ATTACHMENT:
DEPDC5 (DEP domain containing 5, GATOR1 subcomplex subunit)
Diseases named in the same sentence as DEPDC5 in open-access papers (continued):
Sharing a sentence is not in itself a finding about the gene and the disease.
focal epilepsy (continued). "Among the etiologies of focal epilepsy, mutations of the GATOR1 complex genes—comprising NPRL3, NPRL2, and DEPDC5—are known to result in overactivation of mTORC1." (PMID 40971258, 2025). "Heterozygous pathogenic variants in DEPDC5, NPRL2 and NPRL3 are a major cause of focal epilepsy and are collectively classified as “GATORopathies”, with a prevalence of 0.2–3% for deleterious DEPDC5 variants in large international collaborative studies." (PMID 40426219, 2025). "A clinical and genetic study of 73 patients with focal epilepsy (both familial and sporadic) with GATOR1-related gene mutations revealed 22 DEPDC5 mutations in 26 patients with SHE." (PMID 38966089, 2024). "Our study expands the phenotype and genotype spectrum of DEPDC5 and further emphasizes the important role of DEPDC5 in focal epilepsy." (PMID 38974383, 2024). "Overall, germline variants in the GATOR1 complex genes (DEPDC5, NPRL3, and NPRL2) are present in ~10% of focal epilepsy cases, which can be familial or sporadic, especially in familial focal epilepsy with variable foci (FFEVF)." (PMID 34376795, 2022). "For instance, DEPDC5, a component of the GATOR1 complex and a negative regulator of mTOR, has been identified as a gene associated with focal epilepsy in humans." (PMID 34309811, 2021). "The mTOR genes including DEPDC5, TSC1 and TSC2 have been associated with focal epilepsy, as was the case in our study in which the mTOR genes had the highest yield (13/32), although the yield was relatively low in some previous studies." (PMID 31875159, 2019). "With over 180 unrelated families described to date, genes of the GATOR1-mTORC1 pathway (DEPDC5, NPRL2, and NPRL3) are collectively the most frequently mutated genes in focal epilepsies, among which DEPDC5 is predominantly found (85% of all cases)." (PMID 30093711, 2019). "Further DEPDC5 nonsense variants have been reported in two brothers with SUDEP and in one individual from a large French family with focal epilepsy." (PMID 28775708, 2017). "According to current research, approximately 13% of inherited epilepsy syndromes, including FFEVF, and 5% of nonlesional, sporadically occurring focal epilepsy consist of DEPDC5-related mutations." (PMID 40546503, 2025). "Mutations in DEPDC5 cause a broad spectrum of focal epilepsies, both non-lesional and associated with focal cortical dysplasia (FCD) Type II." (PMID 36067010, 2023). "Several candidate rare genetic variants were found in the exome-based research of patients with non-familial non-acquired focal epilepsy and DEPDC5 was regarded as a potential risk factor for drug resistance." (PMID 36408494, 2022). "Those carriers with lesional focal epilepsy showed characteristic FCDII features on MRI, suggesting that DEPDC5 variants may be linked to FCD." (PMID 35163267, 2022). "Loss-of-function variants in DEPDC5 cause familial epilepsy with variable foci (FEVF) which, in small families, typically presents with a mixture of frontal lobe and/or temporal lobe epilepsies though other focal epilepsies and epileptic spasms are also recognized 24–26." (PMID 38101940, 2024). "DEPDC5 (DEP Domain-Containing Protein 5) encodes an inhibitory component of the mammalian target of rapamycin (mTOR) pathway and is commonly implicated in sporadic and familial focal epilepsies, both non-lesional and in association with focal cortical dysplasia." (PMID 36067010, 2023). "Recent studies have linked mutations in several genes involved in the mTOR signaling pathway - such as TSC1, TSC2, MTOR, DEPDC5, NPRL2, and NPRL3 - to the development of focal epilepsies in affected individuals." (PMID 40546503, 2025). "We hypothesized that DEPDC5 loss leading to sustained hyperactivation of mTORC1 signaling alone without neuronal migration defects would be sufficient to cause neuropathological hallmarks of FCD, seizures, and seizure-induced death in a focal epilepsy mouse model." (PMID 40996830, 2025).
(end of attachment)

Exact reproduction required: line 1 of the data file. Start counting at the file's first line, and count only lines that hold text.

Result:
DEPDC5 (DEP domain containing 5, GATOR1 subcomplex subunit)